The appellate court affirmed the NLRC March 24, 2006 Resolution with modification by deleting the award of damages. Hence, the present petition, petitioners reiterating the same issues raised in the appellate court. Additionally, they maintain that in terminating the services of respondents, they relied on the results of the random drug tests undertaken by an accredited and licensed drug testing facility, and if the results turned out to be questionable or erroneous, they should not be made liable therefor.

The petition is bereft of merit.

While it is a well-settled rule, also applicable in labor cases, that issues not raised below cannot be raised for the first time on appeal,[14] there are exceptions thereto among which are for reasons of public policy or interest.

The NLRC did not err in considering the issue of the veracity of the confirmatory tests even if the same was raised only in respondents' Motion for Reconsideration of its Decision, it being crucial in determining the validity of respondents' dismissal from their employment.

Technical rules of procedure are not strictly adhered to in labor cases. In the interest of substantial justice, new or additional evidence may be introduced on appeal before the NLRC. Such move is proper, provided due process is observed, as was the case here, by giving the opposing party sufficient opportunity to meet and rebut the new or additional evidence[15] introduced.

The Constitution no less directs the State to afford full protection to labor. To achieve this goal, technical rules of procedure shall be liberally construed in favor of the working class in accordance with the demands of substantial justice.[16]

On the merits, the petition just the same fails. The importance of the confirmatory test is underscored in Plantation Bay's own "Policy and Procedures," in compliance with Republic Act No. 9165, requiring that a confirmatory test must be conducted if an employee is found positive for drugs in the Employee's Prior Screening Test, and that both tests must arrive at the same positive result.[17]

Records show the following timeline, based on the reports on respondents' respective drug tests[18] administered by Martell and confirmatory tests[19] undertaken by the Phil. Drug:

Drug Test
Confirmatory Test
Romel Dubrico
Urine sample received on 09/29/04 at 5:14 p.m.
Issued on 09/29/04 at 3:57 p.m.
Godfrey Ngujo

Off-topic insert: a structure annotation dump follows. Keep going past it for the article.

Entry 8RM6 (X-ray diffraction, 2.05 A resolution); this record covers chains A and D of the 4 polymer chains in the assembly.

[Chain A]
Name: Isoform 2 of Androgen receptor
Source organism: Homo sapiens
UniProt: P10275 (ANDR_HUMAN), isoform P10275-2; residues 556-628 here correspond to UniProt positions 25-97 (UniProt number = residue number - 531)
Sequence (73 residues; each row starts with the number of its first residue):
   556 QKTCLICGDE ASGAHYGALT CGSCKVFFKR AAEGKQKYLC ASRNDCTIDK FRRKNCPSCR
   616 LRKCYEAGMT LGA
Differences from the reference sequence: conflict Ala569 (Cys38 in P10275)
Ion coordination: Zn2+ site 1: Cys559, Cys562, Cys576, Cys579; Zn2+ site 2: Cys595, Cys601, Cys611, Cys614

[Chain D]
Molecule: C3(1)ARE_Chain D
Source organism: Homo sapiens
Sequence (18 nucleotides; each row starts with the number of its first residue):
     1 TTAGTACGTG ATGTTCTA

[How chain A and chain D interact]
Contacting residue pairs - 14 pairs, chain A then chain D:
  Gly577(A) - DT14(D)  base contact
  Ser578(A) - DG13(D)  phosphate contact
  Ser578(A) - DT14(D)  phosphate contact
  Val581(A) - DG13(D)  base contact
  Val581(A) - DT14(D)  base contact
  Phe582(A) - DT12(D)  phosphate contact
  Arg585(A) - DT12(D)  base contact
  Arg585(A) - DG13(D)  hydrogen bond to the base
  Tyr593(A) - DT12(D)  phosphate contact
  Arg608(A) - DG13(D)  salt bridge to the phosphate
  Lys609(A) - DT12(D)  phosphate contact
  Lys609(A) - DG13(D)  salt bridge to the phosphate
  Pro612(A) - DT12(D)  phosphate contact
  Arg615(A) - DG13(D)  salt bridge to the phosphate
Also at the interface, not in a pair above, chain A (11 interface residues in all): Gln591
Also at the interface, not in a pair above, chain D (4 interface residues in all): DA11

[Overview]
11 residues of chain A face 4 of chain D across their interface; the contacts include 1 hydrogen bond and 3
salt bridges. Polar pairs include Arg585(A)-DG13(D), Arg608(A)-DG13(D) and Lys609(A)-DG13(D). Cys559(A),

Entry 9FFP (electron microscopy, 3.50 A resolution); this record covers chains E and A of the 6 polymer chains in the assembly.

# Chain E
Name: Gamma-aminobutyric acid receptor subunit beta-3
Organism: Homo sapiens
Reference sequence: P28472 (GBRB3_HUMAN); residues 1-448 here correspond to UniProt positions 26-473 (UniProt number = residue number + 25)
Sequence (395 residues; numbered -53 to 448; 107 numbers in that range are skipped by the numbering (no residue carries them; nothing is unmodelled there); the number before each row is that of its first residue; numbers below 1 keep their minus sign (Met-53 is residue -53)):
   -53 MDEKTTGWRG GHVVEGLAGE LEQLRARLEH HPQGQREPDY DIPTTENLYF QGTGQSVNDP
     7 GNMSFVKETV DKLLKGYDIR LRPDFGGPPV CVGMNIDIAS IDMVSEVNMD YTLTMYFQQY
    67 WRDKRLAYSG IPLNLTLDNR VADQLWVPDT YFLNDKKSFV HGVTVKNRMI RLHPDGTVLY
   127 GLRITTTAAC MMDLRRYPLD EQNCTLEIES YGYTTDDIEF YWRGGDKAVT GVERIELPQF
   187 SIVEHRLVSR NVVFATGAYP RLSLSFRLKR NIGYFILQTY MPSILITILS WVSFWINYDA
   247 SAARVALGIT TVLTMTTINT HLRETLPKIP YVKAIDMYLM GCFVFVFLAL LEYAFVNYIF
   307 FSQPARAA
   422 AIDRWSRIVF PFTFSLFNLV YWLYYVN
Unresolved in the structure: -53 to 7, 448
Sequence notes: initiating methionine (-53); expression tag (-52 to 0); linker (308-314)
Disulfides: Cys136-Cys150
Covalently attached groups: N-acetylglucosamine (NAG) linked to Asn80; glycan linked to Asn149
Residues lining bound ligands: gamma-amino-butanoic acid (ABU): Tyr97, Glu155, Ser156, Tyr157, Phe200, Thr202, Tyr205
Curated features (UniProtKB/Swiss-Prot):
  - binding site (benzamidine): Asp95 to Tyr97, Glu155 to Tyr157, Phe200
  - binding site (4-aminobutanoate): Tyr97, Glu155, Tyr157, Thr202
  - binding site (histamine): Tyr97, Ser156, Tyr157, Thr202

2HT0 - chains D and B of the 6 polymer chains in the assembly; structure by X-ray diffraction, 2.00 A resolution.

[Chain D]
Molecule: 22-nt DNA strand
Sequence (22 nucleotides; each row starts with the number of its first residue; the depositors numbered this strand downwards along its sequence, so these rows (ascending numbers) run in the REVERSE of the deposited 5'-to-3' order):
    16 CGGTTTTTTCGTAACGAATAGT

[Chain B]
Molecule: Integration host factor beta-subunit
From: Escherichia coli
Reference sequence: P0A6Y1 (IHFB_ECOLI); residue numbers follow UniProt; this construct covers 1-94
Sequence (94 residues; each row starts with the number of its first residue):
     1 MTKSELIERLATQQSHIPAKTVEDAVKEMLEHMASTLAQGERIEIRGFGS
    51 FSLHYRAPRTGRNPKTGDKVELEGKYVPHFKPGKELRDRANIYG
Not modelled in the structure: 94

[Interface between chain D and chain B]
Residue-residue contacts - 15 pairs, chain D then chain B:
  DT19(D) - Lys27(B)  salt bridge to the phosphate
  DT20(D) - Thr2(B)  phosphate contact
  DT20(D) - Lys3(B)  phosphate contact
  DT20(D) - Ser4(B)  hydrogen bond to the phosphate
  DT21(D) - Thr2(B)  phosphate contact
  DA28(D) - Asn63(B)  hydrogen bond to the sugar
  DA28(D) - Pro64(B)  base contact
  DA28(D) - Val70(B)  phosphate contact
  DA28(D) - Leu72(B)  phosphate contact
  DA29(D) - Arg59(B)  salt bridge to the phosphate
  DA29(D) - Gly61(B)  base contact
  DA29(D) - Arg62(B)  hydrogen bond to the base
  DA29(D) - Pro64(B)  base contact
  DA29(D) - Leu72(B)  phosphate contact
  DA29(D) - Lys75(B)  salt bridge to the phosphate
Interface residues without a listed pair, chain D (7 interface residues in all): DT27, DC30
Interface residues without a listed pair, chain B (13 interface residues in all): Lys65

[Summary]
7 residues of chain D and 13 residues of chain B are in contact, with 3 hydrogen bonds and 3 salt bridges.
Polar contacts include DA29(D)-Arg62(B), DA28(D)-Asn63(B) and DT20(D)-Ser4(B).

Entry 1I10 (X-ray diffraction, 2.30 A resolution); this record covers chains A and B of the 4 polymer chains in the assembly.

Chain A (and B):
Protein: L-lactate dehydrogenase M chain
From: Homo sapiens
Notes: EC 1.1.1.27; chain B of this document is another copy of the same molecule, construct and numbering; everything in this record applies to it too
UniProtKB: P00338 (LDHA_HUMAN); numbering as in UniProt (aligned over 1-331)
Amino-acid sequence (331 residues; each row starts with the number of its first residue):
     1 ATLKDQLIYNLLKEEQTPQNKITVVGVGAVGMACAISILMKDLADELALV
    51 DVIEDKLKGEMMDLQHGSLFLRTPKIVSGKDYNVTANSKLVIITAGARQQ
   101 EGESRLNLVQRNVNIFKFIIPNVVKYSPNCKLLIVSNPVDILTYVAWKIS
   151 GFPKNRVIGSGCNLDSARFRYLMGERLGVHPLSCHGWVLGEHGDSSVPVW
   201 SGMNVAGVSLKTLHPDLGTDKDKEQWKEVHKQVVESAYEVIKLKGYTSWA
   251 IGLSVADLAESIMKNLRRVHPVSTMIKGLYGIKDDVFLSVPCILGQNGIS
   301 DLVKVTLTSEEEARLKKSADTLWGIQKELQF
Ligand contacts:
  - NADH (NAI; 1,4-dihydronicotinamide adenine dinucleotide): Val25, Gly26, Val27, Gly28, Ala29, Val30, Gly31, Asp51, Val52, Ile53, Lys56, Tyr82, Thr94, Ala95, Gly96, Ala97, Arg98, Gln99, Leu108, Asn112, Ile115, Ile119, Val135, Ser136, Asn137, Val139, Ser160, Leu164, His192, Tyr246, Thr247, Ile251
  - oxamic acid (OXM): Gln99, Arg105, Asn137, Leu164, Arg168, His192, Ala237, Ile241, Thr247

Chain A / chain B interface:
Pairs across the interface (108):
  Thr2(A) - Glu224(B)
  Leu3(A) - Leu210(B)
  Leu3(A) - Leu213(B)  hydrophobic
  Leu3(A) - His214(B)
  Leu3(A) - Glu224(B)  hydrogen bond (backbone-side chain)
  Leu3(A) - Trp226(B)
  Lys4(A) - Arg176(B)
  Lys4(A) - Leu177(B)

Urine sample received on 09/29/04 at 5:24 p.m.
Issued on 09/29/04 at 3:57 p.m.
Julius Villaflor
Urine sample received on 09/29/04 at 5:32 p.m.
Issued on 09/29/04 at 4:15 p.m.

(Underscoring supplied)

As reflected in the above matrix, the confirmatory test results were released earlier than those of the drug test, thereby casting doubts on the veracity of the confirmatory results.

Indeed, how can the presence of shabu be confirmed when the results of the initial screening were not yet out? Plantation Bay's arguments that it should not be made liable thereof and that the doubt arising from the time of the conduct of the drug and confirmatory tests was the result of the big volume of printouts being handled by Martell do not thus lie. It was Plantation Bay's responsibility to ensure that the tests would be properly administered, the results thereof being the bases in terminating the employees' services.

Time and again, we have ruled that where there is no showing of a clear, valid and legal cause for termination of employment, the law considers the case a matter of illegal dismissal. The burden is on the employer to prove that the termination of employment was for a valid and legal cause. For an employee's dismissal to be valid, (a) the dismissal must be for a valid cause and (b) the employee must be afforded due process.[20] (Emphasis supplied)

In fine, as petitioners failed to indubitably prove that respondents were guilty of drug use in contravention of its drug-free workplace policy amounting to serious misconduct, respondents are deemed to have been illegally dismissed.

As to the appellate court's deletion of the award of damages, the same is in order, there being no clear showing that the termination of respondents' services was actuated by bad faith.

WHEREFORE, the petition is DENIED.


Puno, C.J., (Chairperson), Leonardo-De Castro, Bersamin, and Villarama, Jr., concur.

[1] Rollo, pp. 40-54. Penned by Associate Justice Antonio L. Villamor and concurred in by Associate Justices Isaias P. Dicdican and Stephen C. Cruz.

[2] Id. at 56-57. Penned by Associate Justice Antonio L. Villamor and concurred in by Associate Justices Isaias P. Dicdican and Stephen C. Cruz.

[3] CA rollo, pp. 27-31. Penned by Presiding Commissioner Gerardo C. Nograles and concurred in by Commissioners Oscar S. Uy and Aurelio D. Menzon.

[4] Id. at 33-34. Penned by Presiding Commissioner Gerardo C. Nograles and concurred in by Commissioners Oscar S. Uy and Aurelio D. Menzon.

[5] NLRC records, pp. 79 and 87-92.

[6] Id. at 81-86.

[7] Id. at 94.

[8] Id. at 95.

[9] Id. at 106-109.

[10] Id. at 1-10.

[11] Id. at 123-131. Penned by Labor Arbiter Jose G. Gutierrez.

[12] Id. at 52-57.

[13] Id. at 164.

[14] Association of Marine Officers and Seamen of Reyes and Lim Co. v. Laguesma, G.R. No. 107761, December 27, 1994, 239 SCRA 460, 461.

[15] Vide Andaya v. National Labor Relations Commission, G.R. No. 157371,July 15, 2005, 463 SCRA 577, 578.

[16] PNOC Duckyard and Engineering Corporation v. NLRC, 353 Phil. 431, 435 (1998).

[17] NLRC records, pp. 81-86.

[18] Id. at 97-99.

[19] Id. at 101-104.

[20] Sevillana v. I.T. (International) Corp./Samir Maddah and Travellers Insurance and Surety Corp., 408 Phil. 570, 584.